Metal fabrication is a laborious, multi-staged process by which metal structures are built, involving cutting, bending and assembling the various pieces of metal into a coherent structure. Blacksmiths, the ancient metal forgers who worked wrought iron and shaped it into, among other things, weapons, grilles and furniture, laid the groundwork for modern metal fabrication. Generally, metal fabrication is the process by which the structural frames for buildings and the stairs and handrails within them are built. The product of sheet metal fabrication is also called a fabrication, and, interestingly, similar products formed by the processes of other types of metalworking are not referred to as such. Sheet metal fabrication can be separated into three distinct steps: cutting, bending and assembly, all of which must be done by skilled, experienced workers with an intimate understanding of their tools and materials.
Cutting metal, whether manually or with power tools, is the first step in the sheet metal fabrication process. Depending on the needs of the project, metal can be sawn, sheared or chiseled into shape or alternatively torched with a hand-held torch. Common variants of hand-held torches are the oxy-fuel torch and the plasma torch, either of which can be used to fabricate sheet metal. Torches are also common numerical control cutters, machine tools automated by a computer program. Numerical control cutters, because they are extremely precise, can also use high-powered water jets or lasers to cut metal.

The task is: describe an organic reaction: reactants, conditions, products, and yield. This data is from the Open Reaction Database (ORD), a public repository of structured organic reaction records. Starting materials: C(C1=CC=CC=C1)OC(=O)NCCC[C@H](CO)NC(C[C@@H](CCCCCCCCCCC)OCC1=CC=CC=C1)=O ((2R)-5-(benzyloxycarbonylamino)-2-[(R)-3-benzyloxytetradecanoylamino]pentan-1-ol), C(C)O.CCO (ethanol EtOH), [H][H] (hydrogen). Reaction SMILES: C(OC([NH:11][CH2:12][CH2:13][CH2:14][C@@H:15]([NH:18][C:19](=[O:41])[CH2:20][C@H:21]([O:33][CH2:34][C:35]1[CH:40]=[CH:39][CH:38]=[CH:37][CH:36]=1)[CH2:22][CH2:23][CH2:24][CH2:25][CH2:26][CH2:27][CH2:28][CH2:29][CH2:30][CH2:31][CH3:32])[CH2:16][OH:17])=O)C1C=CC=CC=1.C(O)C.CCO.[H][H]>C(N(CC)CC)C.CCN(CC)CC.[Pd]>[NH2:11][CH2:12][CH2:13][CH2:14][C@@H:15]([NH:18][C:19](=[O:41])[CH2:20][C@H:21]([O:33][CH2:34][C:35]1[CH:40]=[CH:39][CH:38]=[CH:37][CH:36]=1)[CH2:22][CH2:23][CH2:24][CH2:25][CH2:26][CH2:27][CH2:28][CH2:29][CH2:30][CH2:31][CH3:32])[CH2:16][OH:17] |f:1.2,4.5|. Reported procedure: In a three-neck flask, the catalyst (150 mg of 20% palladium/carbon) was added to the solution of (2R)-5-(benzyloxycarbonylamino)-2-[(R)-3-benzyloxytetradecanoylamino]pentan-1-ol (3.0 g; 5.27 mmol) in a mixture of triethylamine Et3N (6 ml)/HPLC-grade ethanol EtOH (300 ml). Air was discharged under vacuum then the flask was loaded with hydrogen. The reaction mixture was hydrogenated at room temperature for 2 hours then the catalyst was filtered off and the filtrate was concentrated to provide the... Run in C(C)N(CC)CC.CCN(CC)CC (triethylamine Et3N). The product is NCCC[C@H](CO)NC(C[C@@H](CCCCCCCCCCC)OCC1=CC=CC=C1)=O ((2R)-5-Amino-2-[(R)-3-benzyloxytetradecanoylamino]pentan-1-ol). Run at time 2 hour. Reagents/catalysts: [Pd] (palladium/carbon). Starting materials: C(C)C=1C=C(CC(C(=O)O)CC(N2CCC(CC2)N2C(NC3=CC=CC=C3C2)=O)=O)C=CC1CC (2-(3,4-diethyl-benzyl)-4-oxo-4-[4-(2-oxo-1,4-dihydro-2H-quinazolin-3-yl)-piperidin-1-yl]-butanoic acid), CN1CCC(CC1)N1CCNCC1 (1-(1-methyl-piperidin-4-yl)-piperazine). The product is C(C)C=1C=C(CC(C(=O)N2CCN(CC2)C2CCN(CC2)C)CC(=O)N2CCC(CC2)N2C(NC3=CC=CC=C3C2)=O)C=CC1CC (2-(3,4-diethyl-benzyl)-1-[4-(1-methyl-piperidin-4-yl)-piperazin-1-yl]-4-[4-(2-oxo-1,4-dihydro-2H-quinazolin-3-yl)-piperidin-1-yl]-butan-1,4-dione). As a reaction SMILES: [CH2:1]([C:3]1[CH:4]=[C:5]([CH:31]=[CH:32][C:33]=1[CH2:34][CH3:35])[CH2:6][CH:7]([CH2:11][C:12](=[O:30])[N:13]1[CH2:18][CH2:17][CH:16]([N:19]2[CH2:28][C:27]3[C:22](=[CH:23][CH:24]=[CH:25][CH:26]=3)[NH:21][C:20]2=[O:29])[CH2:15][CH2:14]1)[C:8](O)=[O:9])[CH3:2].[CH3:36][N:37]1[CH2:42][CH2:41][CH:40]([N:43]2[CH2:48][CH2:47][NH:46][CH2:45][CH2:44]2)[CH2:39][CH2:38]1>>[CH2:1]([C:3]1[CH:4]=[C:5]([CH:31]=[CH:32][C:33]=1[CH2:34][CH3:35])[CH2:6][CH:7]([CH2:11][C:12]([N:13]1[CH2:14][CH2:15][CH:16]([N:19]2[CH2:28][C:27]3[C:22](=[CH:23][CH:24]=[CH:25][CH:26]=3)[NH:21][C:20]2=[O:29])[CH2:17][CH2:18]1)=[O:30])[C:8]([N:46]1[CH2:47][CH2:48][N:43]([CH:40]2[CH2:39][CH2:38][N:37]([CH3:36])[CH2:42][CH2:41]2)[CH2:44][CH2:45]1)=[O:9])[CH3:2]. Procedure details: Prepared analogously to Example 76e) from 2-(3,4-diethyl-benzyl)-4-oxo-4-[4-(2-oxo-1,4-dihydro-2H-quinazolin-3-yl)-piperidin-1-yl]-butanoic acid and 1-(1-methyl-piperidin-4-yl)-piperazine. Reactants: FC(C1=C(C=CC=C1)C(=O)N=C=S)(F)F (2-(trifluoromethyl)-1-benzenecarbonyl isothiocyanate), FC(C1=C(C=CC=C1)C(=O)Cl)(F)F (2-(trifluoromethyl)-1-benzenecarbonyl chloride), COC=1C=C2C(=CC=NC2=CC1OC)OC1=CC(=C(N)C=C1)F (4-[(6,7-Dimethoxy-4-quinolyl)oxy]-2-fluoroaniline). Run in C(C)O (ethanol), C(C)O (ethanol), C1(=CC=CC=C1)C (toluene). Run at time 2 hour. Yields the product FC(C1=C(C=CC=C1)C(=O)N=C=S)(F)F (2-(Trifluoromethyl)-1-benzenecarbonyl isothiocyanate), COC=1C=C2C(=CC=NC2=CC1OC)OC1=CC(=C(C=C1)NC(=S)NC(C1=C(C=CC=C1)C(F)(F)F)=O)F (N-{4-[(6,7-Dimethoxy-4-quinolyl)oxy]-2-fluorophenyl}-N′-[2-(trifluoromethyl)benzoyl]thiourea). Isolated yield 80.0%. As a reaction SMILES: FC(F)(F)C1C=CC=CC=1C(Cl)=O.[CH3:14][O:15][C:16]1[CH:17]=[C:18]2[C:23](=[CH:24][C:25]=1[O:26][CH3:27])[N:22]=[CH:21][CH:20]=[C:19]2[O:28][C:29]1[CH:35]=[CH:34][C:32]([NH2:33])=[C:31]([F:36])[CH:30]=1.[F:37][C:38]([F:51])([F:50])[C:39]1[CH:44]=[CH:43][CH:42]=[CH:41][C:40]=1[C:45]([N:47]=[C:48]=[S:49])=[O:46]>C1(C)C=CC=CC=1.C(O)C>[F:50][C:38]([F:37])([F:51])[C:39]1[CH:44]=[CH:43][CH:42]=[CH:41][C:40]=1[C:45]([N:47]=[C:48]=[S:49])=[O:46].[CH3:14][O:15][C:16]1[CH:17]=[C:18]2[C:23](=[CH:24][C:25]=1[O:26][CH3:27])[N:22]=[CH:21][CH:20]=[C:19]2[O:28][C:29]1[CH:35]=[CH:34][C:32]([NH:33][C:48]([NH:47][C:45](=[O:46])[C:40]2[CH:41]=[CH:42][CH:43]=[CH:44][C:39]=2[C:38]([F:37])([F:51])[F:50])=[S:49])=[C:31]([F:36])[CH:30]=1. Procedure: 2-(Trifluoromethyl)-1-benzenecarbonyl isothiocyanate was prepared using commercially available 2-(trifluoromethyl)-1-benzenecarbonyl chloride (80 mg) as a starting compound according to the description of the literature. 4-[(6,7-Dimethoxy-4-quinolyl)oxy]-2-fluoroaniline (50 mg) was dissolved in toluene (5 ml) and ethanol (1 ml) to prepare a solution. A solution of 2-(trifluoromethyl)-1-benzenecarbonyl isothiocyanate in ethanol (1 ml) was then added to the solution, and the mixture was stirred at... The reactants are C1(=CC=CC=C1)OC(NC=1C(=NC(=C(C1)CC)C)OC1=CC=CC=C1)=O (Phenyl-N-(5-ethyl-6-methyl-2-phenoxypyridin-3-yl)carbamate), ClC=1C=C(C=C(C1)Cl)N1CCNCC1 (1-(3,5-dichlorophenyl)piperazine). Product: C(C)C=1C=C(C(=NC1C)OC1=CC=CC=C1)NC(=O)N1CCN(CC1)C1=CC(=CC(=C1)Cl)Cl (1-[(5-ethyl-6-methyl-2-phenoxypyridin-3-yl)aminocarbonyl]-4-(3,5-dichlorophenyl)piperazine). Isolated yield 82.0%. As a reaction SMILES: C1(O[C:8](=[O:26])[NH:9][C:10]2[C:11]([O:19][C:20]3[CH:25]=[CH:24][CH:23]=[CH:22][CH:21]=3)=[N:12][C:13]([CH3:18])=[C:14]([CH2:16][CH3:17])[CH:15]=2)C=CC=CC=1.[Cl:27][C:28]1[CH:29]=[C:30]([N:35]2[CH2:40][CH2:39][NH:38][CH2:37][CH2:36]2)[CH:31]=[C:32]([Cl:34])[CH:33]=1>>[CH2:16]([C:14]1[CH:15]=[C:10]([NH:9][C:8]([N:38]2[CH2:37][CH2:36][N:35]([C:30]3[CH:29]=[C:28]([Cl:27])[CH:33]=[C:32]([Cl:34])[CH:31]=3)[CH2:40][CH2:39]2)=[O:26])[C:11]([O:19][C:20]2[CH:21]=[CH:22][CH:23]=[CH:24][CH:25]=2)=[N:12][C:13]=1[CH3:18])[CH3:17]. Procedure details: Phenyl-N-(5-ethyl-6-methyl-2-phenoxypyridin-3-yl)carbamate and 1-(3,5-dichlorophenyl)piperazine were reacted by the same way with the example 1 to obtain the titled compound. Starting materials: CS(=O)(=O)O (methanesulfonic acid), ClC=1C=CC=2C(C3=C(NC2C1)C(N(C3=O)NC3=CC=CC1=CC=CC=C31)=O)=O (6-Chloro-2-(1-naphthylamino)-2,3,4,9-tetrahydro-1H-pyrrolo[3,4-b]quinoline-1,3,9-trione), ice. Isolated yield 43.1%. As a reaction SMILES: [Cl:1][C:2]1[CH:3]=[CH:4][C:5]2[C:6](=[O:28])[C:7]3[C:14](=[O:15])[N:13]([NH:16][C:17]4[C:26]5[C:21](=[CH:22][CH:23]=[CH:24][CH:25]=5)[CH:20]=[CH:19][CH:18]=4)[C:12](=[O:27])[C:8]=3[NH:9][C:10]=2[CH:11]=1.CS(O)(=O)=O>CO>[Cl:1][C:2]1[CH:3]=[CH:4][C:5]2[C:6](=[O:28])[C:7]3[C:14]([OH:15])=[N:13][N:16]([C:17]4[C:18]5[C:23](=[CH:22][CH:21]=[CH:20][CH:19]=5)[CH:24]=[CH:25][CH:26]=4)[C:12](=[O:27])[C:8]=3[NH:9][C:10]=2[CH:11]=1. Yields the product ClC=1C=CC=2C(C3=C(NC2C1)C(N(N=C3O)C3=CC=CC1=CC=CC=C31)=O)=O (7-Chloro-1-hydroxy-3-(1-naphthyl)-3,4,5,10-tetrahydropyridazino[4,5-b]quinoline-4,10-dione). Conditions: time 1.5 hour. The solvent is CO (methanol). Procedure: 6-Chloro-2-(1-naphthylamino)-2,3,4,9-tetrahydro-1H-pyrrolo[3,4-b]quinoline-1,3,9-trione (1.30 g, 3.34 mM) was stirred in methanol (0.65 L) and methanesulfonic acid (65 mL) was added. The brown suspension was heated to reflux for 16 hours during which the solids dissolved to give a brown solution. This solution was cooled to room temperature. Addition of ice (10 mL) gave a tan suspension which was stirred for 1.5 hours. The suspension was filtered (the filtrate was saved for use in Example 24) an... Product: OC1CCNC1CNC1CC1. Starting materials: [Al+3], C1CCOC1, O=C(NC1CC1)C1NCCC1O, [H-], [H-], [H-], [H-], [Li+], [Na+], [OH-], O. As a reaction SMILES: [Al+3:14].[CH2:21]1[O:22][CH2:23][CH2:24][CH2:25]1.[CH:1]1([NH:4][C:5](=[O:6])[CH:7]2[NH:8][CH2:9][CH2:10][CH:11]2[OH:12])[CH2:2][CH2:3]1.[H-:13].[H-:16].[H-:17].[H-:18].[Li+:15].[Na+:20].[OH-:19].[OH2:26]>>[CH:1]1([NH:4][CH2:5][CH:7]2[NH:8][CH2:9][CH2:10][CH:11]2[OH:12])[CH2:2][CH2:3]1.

Big-city fabrication shops, such as those offering sheet metal fabrication in Buena Park, CA, often use powered hammers or press brakes to bend their sheet metal. Press brakes are also known as brake presses, and often use hydraulic pressing technology to form predetermined bends. Numerical control press brakes are common, as modern off-line programming software has made the process both efficient and cost-effective.
Once the pieces of sheet metal are cut and bent into the appropriate shapes, they are assembled together to create the final product. The pieces of metal can be assembled through a combination of welding, adhesive binding or riveting in various quantities. Some metal shops even opt to assemble through further bending the pieces and creating a crimped seam not unlike those used to strengthen denim jeans, albeit on a much larger scale. A combination of skilled human labor and automation is commonly used at this stage of the fabrication process, offering the best of both worlds in terms of creativity and efficiency. However, skilled welders can and do regularly outperform mere machines, as a master welder will be able to reverse engineer solutions to complex problems and offer superlative customer service and support through their metalworking shop.